Decoding Ankle Pain While Running: Causes and Solutions

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Cross Training For Runners
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David Dack

Running, ah, it’s the sweet symphony of pounding the pavement, feeling the wind in your hair, and conquering mile after mile. But hold on a second. It’s not all rainbows and butterflies, right?

Sometimes, it’s more like a symphony of aching ankles and a chorus of “ouch” with every step. So, what’s the deal with our ankle buddies in this running journey?

You see, our ankles are truly unsung heroes.

They’re the MVPs of your lower extremities, bearing the brunt of your entire body weight during your daily strolls, exhilarating runs, epic jumps, and even those moments when you’re just standing there pondering life’s mysteries.

In fact, they work harder than your knees and hips, those other weight-bearing joints we tend to fret about.

Now, why are we delving into this ankle talk? Well, it’s simple. If you’re a runner or thinking about lacing up those running shoes, ankle soreness or pain might be a familiar companion. But fear not.

In this guide, we’ll dive into the world of ankle health for runners. We’ll unravel the mysteries behind those aches and pains, exploring the common culprits and their not-so-secret identities.

Together, we’ll learn how to decode your ankles’ messages and keep them happy so you can hit the running trails with confidence.

So, lace up your running shoes, and let’s embark on this journey to discover the secrets of happy ankles while running

Ankle Pain Running Explained

Alright, folks, it’s time to get down to the nitty-gritty of ankle pain while running. You see, our ankles are like a fascinating puzzle made up of bones, ligaments, and tendons.

They’re like the bridge connecting your body to the ground beneath you. But guess what? Just like any puzzle, sometimes they can get a little tricky.

So, what’s the deal?

Well, when something goes haywire with these ankle structures, it can lead to that pesky pain we’re talking about. Now, hold onto your running shoes because there are mainly two culprits here.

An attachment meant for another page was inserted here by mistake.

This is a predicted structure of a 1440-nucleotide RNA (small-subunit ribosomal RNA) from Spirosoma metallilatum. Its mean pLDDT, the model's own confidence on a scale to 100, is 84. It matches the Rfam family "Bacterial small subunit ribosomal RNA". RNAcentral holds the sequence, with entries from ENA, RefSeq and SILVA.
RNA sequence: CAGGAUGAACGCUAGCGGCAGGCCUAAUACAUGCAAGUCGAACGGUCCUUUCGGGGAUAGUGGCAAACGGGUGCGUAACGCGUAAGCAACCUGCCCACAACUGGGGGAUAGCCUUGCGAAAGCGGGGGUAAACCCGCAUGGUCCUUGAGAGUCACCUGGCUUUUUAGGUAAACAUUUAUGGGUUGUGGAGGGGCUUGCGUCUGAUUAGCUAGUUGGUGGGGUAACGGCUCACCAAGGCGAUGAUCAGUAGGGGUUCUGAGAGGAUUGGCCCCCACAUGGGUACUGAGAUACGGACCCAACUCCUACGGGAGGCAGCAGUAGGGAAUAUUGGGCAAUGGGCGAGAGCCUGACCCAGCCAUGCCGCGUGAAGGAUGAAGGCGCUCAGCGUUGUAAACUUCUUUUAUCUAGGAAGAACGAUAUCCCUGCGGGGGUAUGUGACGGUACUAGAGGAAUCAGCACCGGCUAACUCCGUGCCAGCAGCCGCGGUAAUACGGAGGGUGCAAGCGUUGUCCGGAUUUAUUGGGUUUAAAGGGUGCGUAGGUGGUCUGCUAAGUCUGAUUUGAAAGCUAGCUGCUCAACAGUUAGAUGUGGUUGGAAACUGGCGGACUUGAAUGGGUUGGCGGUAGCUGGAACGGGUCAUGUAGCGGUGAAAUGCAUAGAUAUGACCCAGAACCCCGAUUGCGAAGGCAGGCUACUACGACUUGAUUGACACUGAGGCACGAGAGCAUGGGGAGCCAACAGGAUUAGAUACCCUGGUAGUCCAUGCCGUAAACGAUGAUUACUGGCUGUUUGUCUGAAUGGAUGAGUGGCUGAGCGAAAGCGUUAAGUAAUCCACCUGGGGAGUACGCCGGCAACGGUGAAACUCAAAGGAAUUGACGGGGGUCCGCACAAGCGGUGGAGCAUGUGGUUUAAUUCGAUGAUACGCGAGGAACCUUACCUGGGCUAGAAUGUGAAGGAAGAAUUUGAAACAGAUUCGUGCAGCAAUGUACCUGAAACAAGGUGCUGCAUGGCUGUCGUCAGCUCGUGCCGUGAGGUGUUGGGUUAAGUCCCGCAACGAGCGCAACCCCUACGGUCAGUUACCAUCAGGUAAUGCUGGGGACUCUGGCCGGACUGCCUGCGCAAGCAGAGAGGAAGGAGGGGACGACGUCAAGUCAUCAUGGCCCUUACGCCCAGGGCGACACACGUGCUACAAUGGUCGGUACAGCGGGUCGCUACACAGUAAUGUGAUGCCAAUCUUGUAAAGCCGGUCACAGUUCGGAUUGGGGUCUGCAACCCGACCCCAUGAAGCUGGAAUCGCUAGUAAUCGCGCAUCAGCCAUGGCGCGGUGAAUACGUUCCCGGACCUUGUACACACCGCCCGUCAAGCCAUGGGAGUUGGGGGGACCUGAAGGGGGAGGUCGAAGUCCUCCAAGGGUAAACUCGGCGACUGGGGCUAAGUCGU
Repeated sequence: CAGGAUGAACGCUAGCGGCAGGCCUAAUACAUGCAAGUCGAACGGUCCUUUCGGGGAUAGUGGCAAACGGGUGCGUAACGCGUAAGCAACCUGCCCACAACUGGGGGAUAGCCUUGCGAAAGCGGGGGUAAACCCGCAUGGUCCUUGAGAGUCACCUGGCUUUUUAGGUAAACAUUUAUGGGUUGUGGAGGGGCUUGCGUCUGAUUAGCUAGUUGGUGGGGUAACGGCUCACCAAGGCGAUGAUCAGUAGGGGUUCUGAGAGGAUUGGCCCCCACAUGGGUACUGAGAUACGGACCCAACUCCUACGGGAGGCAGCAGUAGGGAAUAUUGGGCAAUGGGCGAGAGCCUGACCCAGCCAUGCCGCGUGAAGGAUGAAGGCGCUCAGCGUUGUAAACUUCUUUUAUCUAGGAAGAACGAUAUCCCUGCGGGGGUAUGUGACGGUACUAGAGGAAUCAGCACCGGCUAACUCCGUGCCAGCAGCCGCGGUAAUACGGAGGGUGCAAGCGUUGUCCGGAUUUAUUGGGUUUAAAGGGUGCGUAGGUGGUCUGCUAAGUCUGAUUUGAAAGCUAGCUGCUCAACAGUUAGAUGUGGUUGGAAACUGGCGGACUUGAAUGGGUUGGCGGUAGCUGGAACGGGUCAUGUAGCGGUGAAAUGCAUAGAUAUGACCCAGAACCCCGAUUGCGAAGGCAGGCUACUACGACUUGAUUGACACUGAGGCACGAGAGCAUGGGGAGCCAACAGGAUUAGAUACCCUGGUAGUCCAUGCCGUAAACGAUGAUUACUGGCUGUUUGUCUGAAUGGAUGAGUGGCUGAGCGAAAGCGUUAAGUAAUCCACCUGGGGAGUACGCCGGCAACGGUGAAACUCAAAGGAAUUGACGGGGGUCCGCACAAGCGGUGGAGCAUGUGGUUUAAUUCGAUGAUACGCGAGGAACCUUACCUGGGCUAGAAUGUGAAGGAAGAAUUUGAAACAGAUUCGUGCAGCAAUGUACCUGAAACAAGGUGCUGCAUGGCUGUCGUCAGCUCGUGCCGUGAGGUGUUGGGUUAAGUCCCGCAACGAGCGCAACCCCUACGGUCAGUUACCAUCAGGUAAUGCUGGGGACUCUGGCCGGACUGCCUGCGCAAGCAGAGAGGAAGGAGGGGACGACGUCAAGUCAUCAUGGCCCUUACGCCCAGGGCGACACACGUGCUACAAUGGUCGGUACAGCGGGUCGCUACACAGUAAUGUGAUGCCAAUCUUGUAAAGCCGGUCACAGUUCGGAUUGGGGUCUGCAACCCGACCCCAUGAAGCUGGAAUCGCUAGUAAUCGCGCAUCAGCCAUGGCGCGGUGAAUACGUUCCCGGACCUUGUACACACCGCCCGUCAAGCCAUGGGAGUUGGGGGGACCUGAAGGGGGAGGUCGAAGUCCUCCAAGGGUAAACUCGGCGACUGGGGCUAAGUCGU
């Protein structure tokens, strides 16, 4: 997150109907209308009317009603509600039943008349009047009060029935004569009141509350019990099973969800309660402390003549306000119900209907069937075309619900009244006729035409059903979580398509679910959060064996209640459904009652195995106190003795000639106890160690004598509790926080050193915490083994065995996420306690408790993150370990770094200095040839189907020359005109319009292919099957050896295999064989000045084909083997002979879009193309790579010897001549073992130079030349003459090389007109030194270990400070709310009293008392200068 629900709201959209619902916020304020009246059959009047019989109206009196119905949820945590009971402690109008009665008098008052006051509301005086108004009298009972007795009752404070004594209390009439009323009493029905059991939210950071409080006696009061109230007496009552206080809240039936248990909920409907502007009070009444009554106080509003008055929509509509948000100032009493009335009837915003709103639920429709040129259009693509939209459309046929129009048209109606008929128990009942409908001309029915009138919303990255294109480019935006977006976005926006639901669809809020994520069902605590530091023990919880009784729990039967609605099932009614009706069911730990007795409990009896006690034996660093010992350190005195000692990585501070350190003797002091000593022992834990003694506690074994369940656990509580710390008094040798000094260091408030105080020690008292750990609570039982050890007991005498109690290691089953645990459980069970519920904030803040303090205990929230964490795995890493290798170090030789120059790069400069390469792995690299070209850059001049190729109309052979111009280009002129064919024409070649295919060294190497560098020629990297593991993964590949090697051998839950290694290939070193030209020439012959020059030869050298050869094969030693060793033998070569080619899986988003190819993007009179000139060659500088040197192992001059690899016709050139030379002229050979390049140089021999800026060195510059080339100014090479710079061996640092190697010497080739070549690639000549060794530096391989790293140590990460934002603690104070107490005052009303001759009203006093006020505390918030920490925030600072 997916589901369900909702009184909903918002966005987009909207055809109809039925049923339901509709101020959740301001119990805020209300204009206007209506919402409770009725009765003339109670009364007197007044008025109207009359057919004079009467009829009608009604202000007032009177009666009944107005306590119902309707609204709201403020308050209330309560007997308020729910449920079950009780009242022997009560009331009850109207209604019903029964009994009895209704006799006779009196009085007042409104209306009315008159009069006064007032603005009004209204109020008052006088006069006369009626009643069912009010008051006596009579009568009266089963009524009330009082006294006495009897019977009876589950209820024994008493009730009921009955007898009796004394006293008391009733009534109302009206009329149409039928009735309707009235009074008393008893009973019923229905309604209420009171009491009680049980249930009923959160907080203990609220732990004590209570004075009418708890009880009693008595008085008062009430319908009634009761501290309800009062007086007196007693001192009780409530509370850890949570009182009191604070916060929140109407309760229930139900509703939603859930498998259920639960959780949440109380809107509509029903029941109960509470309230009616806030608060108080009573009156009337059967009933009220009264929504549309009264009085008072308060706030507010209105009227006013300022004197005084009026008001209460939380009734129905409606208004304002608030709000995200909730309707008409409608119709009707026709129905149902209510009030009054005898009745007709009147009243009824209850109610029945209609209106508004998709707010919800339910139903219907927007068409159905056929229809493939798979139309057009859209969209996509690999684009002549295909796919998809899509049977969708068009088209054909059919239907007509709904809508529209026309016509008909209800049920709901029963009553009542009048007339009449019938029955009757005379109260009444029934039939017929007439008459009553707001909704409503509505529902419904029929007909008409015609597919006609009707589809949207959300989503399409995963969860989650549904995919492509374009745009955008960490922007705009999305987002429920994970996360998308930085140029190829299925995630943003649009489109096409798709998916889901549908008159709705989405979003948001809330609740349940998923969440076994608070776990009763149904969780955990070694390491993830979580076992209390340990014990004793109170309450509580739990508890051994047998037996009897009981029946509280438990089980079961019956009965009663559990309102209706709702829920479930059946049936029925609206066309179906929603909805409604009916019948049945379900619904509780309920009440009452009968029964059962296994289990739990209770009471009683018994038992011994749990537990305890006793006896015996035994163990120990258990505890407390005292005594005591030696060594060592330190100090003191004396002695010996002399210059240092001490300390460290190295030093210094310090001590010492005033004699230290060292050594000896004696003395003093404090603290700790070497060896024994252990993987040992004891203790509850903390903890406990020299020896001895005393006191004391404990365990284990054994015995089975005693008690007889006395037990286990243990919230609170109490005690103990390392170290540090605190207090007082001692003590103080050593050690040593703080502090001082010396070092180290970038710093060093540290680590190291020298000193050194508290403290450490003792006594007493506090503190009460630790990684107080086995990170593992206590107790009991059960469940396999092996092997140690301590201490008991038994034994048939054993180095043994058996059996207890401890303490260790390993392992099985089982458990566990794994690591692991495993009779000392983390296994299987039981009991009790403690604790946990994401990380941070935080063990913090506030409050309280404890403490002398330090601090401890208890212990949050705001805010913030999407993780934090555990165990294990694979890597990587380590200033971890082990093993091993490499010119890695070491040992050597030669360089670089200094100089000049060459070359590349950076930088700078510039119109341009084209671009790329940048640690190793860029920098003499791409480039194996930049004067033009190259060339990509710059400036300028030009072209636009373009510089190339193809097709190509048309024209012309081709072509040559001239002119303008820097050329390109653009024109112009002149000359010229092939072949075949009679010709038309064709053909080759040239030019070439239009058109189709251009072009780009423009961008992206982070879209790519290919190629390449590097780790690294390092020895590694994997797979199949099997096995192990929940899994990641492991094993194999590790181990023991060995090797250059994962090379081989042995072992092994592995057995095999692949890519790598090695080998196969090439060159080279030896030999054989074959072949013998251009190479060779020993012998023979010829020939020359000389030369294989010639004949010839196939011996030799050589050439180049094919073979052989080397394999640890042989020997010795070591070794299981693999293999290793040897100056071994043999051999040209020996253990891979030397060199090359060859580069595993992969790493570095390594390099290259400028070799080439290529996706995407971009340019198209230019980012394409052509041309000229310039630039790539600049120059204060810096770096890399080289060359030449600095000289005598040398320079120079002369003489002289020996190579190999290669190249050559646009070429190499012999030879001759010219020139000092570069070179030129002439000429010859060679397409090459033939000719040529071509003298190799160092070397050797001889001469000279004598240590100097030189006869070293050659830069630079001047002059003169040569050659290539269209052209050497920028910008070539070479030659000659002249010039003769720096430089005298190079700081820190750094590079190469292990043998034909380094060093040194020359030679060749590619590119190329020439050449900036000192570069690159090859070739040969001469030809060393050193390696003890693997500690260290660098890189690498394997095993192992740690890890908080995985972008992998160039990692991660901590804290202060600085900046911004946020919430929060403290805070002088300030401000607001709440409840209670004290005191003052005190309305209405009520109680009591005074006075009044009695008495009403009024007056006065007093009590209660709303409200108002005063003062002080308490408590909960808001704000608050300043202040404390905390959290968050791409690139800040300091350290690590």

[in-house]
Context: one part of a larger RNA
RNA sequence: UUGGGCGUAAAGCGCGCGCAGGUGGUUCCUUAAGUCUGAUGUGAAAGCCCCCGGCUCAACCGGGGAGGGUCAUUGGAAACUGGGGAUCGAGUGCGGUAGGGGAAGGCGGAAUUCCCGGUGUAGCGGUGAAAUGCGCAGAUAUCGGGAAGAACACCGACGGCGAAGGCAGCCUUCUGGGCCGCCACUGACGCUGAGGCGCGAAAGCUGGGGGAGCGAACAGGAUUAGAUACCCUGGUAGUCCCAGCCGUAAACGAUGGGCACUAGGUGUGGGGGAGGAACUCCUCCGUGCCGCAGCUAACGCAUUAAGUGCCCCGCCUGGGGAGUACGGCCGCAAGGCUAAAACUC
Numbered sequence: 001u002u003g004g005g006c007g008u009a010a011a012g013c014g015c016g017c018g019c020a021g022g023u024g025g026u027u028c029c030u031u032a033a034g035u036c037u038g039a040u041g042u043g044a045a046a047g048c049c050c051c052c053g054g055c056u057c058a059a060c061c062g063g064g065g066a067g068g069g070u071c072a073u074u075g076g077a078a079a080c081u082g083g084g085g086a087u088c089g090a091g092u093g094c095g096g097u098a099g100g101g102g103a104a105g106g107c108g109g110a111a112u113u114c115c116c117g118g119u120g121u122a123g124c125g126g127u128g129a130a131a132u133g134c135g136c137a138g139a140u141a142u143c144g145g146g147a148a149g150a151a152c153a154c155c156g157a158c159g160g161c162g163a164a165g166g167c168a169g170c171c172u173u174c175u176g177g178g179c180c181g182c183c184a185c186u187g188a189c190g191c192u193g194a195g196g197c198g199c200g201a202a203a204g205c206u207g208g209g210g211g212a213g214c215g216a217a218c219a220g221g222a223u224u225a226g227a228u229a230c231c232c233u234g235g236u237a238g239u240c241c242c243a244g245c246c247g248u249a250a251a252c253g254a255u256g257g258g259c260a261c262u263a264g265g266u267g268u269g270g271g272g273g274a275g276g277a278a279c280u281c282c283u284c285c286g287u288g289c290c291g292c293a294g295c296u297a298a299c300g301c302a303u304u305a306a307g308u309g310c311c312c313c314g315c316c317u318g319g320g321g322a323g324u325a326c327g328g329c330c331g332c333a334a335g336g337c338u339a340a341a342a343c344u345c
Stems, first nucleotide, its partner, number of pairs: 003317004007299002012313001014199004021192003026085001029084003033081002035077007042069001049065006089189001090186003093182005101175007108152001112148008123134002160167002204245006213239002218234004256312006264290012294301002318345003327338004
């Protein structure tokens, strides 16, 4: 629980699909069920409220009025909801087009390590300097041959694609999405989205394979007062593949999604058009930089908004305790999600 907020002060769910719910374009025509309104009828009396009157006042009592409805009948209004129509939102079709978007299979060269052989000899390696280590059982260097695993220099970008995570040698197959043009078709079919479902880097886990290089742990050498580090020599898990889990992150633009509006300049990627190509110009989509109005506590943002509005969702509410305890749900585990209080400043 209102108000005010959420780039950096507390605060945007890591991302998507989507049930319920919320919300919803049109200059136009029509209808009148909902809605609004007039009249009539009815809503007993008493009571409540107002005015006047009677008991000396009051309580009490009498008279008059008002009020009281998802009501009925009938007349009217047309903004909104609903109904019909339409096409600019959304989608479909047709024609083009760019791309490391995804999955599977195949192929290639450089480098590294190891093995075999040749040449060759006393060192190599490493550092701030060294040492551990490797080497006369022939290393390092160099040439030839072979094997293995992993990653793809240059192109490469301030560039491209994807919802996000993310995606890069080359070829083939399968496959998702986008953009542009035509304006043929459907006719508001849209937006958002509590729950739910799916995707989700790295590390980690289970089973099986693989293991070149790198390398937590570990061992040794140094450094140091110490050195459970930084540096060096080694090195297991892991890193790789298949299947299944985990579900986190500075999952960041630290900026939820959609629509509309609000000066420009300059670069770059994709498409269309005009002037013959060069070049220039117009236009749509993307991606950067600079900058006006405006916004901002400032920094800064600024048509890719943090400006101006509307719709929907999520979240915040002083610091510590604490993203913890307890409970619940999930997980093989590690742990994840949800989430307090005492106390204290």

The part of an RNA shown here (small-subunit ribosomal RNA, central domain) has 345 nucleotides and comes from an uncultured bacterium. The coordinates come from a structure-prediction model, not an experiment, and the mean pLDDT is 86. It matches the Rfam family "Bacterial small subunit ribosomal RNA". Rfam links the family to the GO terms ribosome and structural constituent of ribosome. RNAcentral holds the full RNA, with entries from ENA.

First up, we have those sudden, “ouch, I twisted my ankle” moments – yup, you guessed it, it’s the infamous ankle sprain. It’s like the ankle’s way of saying, “Whoa, slow down there, buddy!”

This usually happens when you’re zigzagging through an uneven trail, landing awkwardly, or having a little misstep.

Then, we have the more persistent troublemaker – Achilles tendinitis. It’s like that nagging pain that just won’t go away.

This one’s usually brought on by the wear and tear of running, overuse, or maybe some not-so-comfy running shoes.

Your Ankle Pain Running Guide

Let’s delve a bit deeper into the main causes of ankle pain during and/or after running.

Ankle Pain Running – 1. Ankle Sprain

Picture this: You’re out for your morning run, feeling fantastic, when suddenly, “Ouch!” You experience a sharp pain above your ankle bone. What’s going on? Well, you might just be dealing with the notorious ankle sprain.

An ankle sprain is essentially an injury to one or more of the ligaments that form your trusty ankle joint. Ligaments are like the body’s natural seatbelts, keeping your joints stable and secure. But sometimes, they need a little TLC, too.

Now, how does this drama unfold? Well, typically, it happens when you’re running on uneven terrain, make an unexpected step off a curb, or land in a rather awkward way. In some dramatic cases, you might even hear a little “pop” followed by a sharp, “Hey, that hurts!”

Yep, your ligaments are letting you know they’re not thrilled with your recent moves.

And here’s the kicker – ankle sprains are often accompanied by swelling. So, not only will you feel the pain, but your ankle joint might also decide to puff up like a balloon. Not exactly the fashion statement you were going for during your run, right?

Treatment Of Ankle Sprains

So, you’ve found yourself in the ankle sprain club—welcome, or maybe not-so-welcome, to the party!

But fret not, my running friend, because ankle sprains, while a bit of a nuisance, are actually one of the easier conditions to bounce back from.

Here’s the lowdown on how to kick that sprain to the curb and get back on your running game in no time:


Yes, you heard it right, my fellow go-getter. Rest is your new best friend. Give that ankle some well-deserved downtime. Don’t rush things; healing takes time. But don’t worry; you’ll be up and running again in just a few weeks and sometimes even days!